In San Francisco, you are no longer a "pet owner," you are a "pet guardian." We have a lot of shelter dogs here that are moved up to the Bay Area for adoption. I'm guessing that with the number of farms, the "it's just a dog" attitude is rampant. However, in the big city of Fresno, there are several doggy day cares. It's an interesting contrast.
  11. skeeter

    skeeter New Member

    susiestar's post is 100% spot on.

    I am totally against animal cruelty in any form. However, I've eaten animals that I knew their "names" having grown up in a rural area.

    Many people DO "humanize" their pets. Many do not understand the "pack mentality" concept (yeah, I watch the Dog Whisperer!). Many don't take the time to understand animal behavior and what it really means for a dog or cat to be "happy" vs. what it making the human happy.

    I've had some well meaning people accuse me of cruelty because we cage train our dogs. They have no concept of what a dog naturally does (caving instinct) if left to it's own devices. They also do not have the concept of what humans have bred OUT of a dog in the process of getting long hair, or tiny bodies, or whatever other characteristic is "wanted".

    Again - cruelty is one thing. But not all animals are "pets" and not all are happy as such. I've known quite a few "hunting" dogs. Hunting dogs are not pets, they aren't bred as such, they aren't "happy" as such.
  12. donna723

    donna723 Well-Known Member

    I've seen a lot of that here too. It's very common to see several hounds in the back of a pickup in a metal 'dog box' with air holes in it. These dogs live in pens and really aren't kept as pets. If these hunters don't actually depend on these dogs to help feed their families, most of them remember their fathers hunting to put food on the table. Some of them spend a lot of money on these dogs and take very good care of them, but they're not 'pets'. It's just a different mind-set.

    My smooshy-faced pampered little poopsies wouldn't last five minutes in a hot metal 'dog box' in the back of a pickup, and I can't really picture a pack of hyper googly-eyed Bostons being turned loose in a field to run down game! They'd have a really good time though! Hee hee!
  13. SRL

    SRL Active Member

  14. donna723

    donna723 Well-Known Member

    Mine don't wear clothes to be 'cute'. Their hair is very short, no fuzzy undercoat like other dogs, and they have almost no hair on their underside. And they are very temperature sensitive and don't do well with extreme heat or cold. In the winter if they're going to be outside for more than a quick potty trip I put something on them. So they have an assortment of little sweaters and coats. And t-shirts. And a few bandanas. And Halloween costumes. And sun glasses.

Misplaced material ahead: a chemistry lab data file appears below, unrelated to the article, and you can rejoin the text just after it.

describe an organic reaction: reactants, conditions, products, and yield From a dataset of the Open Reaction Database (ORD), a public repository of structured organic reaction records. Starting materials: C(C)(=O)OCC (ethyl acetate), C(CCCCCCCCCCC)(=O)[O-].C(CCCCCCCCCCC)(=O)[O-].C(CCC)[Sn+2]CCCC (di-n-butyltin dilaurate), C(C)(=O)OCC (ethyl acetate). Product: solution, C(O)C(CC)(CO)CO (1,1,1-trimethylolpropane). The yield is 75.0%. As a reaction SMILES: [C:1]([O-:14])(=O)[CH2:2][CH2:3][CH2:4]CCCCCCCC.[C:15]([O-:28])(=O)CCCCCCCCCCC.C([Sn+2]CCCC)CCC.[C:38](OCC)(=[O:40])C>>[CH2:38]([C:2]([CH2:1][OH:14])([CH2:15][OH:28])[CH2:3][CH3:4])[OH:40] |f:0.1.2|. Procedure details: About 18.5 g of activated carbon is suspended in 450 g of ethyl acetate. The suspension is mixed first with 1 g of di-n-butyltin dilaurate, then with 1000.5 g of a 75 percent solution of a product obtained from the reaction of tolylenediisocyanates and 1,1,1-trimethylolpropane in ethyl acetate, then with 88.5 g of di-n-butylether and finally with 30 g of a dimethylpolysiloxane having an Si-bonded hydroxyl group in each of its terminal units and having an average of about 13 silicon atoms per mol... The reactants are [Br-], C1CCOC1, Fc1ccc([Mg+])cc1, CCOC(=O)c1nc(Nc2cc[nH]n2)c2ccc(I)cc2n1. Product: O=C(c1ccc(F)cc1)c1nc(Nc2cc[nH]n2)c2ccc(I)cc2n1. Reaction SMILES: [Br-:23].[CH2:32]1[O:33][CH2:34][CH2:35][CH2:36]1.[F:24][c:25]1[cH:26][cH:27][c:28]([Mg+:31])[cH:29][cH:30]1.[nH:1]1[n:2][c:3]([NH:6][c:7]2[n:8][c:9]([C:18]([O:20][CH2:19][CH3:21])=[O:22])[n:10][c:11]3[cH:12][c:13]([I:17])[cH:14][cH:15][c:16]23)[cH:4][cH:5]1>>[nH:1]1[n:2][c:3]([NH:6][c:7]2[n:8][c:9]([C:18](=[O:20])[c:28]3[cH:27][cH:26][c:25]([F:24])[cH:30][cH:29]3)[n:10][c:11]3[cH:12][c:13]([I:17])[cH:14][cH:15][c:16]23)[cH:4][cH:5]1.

And Katy has a yellow ruffle-butt sunsuit that fits her but it was medically necessary. When she had her surgery the vet suggested putting her in baby onesies for a few days to keep her from biting at her stitches. She's a bit chubby and the only thing they had in the store that fit her was a size 2-Toddler sunsuit! I have a picture of her wearing it, giving me dirty looks! :D
  15. DDD

    DDD Well-Known Member

    In the rural South alot of dogs are "yard dogs" and families believe it is inappropriate to have animals in the house. The socio-economic grouping of the humans usually dictates the position and treatment of the dogs. There is, evidently, no intention to harm when "tossing scraps" and using the barks to alert when strangers are near.

    For the past thirty years we have lived in a primarily rural county and "in the city" dogs must be on leashes. Animal control does a good job of investigating issues. Personally I wish cats had to be kept indoors or on a leash as well! DDD
  16. SomewhereOutThere

    SomewhereOutThere Well-Known Member

    I really don't mean that you should dress up your dogs and take them to day care, although we have plenty of them around here. I don't feed my dog super-expensive food because we can't afford it. Heck, the people in this family don't eat super-expensive food. And I never met a vegetarian where I live. I don't try to humanize my dogs and I love the Dog Whisperer. My dogs get "crew cuts" in the summer and grow out in the winter and look mangy at times, but they live with us in the house and are warm when we are warm and cool when we are cool. I can't grasp the concept of dogs living out in kennels in the yard unless, I guess, they are there just as an animal serving a purpose...but I love dogs so much...feel they are such good souls. I couldn't do that. But, as a city girl, I also could never live on a farm where animals were slaughtered. I just couldn't do it. Not saying it's wrong, but that's just the way I am. I couldn't hunt either. I'm kind of a hypocrite. I'll eat a hamburger, but I'm not the one who would kill the cow :tongue:. I digress: